Local residents are up in arms over the proposal for a rehab centre in Queen Street, Dinmore. Jeff Walker (front). Photo Inga Williams / The Queensland Times
Local residents are up in arms over the proposal for a rehab centre in Queen Street, Dinmore. Jeff Walker (front). Photo Inga Williams / The Queensland Times Inga Williams

Council shuts gate on homeless youth shelter at Dinmore

THE charity behind a rehabilitation centre for homeless youth proposed for suburban Dinmore will push ahead with plans, despite objections from residents and Ipswich City Council.

The council has refused the development application for 7 Queen St, Dinmore, saying the proposed youth home and rehabilitation premises would "result in unacceptable impacts" on the residential area and the local road network.

Objections were received from 24 nearby residents, who voiced concerns the facility would be used for drug rehabilitation.

The residents were concerned about the safety of children in the neighbourhood, impacts on the character of the suburb, privacy, security and limited parking for the facility as the street is already congested with commuters parking close to Dinmore train station.

The council's decision has shocked the developers, The Gate 1 Chance Charity, who will appeal the decision in the Planning and Environment Court.

Founder Mary Hurst said the group had widespread support to establish the facility and since being established in 2012, had raised more than $100,000 to assist homeless people in Ipswich, providing food parcels, clothing and vouchers for those in need.

She denied suggestions the Dinmore facility would be used to rehabilitate people with drug addictions, saying it was a residential home for vulnerable youth aged 17-25 needing emergency accommodation.

"We're fighting (the decision) now, we're appealing it," she said.

"It is just a house. It is a home for people to live in that are homeless. But for some reason these people have got up in arms about it. They don't realise how it is going to be better for our community to have these people in a home than it is living on the street.

"I work every day with these people that I see on the street. I've been out at 3am with people phoning me saying they have no food and they are hungry, they have nowhere to live.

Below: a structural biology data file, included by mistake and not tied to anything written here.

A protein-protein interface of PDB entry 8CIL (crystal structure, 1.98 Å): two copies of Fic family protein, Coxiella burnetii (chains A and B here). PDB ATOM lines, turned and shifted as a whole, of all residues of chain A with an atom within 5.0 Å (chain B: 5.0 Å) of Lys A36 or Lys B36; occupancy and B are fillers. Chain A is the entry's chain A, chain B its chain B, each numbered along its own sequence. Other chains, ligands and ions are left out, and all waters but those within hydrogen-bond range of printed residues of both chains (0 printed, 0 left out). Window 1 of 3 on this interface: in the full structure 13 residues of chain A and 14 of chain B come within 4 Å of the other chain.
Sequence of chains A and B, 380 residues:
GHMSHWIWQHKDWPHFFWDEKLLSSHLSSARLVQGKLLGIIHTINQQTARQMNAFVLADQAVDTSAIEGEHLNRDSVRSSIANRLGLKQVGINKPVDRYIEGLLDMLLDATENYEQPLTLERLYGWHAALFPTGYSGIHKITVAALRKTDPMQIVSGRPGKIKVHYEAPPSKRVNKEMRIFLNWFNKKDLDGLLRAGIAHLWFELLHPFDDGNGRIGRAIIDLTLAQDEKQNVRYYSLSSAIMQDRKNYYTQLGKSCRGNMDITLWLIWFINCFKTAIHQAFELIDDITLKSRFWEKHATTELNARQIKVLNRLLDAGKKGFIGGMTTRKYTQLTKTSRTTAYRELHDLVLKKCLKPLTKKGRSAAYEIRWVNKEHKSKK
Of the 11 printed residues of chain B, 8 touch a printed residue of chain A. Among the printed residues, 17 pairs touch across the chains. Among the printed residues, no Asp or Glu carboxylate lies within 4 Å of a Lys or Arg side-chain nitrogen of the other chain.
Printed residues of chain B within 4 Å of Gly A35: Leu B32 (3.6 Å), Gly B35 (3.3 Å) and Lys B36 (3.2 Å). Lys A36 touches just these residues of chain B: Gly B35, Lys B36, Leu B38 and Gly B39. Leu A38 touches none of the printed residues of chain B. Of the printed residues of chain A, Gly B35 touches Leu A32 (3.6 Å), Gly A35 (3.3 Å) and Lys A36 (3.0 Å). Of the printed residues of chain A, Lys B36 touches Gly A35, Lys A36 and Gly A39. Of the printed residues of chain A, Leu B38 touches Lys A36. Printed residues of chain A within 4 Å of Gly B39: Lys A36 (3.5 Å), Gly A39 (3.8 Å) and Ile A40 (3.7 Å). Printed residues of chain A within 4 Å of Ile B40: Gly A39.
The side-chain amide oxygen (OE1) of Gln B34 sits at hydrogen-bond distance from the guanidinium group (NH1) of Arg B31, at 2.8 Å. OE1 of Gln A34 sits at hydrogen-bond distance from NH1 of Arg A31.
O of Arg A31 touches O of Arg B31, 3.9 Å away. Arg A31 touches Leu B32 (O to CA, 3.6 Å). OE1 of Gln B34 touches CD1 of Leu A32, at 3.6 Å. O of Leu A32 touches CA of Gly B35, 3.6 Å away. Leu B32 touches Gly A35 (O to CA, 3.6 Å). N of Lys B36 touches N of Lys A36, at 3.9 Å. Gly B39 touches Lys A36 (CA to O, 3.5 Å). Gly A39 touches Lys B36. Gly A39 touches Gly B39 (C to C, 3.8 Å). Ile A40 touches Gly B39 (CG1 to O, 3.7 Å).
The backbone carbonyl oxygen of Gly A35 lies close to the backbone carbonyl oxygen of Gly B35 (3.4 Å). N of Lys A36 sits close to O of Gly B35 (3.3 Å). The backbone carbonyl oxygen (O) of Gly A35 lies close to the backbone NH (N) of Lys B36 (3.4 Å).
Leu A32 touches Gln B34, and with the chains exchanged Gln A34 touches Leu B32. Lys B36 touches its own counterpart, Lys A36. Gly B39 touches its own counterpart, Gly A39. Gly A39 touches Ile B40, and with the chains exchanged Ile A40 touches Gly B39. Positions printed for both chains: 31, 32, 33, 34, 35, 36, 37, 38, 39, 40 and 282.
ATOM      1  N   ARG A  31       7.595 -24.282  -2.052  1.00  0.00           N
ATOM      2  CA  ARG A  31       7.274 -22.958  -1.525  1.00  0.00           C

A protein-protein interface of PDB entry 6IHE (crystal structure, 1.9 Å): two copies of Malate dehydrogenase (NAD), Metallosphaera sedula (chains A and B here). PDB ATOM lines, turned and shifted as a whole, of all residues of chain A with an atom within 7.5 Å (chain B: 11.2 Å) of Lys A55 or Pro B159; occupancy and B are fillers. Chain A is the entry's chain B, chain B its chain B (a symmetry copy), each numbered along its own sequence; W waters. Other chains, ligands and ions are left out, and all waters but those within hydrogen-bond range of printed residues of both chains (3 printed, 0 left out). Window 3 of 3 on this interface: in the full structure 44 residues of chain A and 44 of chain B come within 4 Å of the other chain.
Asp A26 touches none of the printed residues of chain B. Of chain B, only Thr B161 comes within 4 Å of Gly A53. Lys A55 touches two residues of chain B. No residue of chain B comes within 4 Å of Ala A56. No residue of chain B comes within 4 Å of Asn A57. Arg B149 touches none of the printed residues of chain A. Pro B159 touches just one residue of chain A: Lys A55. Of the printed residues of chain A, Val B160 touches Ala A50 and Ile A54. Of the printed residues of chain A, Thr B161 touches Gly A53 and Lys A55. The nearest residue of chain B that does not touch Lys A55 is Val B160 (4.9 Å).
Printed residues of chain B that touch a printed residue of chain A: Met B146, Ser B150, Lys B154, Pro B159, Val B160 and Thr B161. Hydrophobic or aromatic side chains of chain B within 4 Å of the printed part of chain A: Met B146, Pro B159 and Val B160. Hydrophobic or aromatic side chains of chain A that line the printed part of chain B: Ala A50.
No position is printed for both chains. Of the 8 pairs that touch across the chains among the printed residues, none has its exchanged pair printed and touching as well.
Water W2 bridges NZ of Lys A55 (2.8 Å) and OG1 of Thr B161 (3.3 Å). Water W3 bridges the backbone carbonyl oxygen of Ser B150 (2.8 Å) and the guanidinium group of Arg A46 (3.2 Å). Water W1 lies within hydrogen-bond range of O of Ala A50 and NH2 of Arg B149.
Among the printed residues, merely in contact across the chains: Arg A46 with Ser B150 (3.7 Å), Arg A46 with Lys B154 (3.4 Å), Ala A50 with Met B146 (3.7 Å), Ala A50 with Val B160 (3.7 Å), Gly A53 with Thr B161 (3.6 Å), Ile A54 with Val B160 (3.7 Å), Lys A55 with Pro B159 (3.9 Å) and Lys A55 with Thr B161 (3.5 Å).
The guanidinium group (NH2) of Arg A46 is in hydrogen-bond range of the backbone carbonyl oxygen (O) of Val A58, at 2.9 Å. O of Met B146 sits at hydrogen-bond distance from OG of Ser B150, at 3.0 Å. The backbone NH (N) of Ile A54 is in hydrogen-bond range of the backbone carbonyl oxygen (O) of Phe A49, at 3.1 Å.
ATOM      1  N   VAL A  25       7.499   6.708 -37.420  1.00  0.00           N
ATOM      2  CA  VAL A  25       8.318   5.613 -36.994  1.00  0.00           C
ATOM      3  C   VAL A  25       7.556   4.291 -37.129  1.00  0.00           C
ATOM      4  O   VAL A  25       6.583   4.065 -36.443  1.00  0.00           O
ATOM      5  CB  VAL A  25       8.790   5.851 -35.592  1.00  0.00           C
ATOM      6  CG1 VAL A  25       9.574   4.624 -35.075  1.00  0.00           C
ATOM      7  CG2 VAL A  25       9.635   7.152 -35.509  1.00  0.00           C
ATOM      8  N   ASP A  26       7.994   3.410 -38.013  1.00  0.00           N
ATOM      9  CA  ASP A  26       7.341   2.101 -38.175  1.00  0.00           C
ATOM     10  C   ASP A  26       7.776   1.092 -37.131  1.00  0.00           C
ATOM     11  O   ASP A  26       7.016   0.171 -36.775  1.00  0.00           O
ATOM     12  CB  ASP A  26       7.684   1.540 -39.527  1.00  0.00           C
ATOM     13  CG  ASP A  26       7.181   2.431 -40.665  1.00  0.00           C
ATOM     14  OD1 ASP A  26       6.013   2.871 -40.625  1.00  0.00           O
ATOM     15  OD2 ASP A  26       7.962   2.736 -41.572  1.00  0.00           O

"I'm still here, so what is the unsafe part of it - I don't know.

"It is not a drug rehab and they are not criminals."

Local councillor Bruce Casos said Ms Hurst had told him the facility was for rehabilitation of people with drug offences.

"She has told me it is to help people who have been suffering from drug addiction. She has told me that she was hoping to get people referred from the courts to her facility," Cr Casos said.

"The lady is ruled by her heart and she really wants to help some of the more unfortunate people in society but my personal opinion is that it is not the right location for that sort of facility.

"I think there is a need for these sorts of facilities but they have to be in appropriate locations."

The application details a new four bedroom residential facility with a staff member residing on site as a caretaker/supervisor at night and during the day.

If Gate 1 Chance's application for a zoning change for an "institutional residential" (youth home and rehabilitation premises) was approved, the site could be used as a drug rehab centre.

Expecting mum Ellena Corbally said she moved to Queen St because it was a quiet residential area suitable for raising her young family and she feared for their safety with the facility nearby.

Ms Corbally said Ms Hurst had told the Riverview Neighbourhood Watch Group the facility was "for criminals and getting people out of the justice system, possibly three men at a time aged 17-35".

"She was going to rehabilitate them off drugs," she said.

Nearby resident Jeff Walker said he had lived at his Albert St home for 42 years and did not want a zoning change allowing a rehabilitation institution in the area.

"Once it is handed over to the criminal justice authorities, they will determine who goes in there, not Mary Hurst, and we will not be in a position to find out who is going in there or what their criminal records were, what their offences were," he said.

"There are a lot of people around here with young children. My grandkids stay with us.

"We bought here as residents and we've raised our family here. Most of our neighbours are in the same boat and it is a change of use that we are not prepared to cop."



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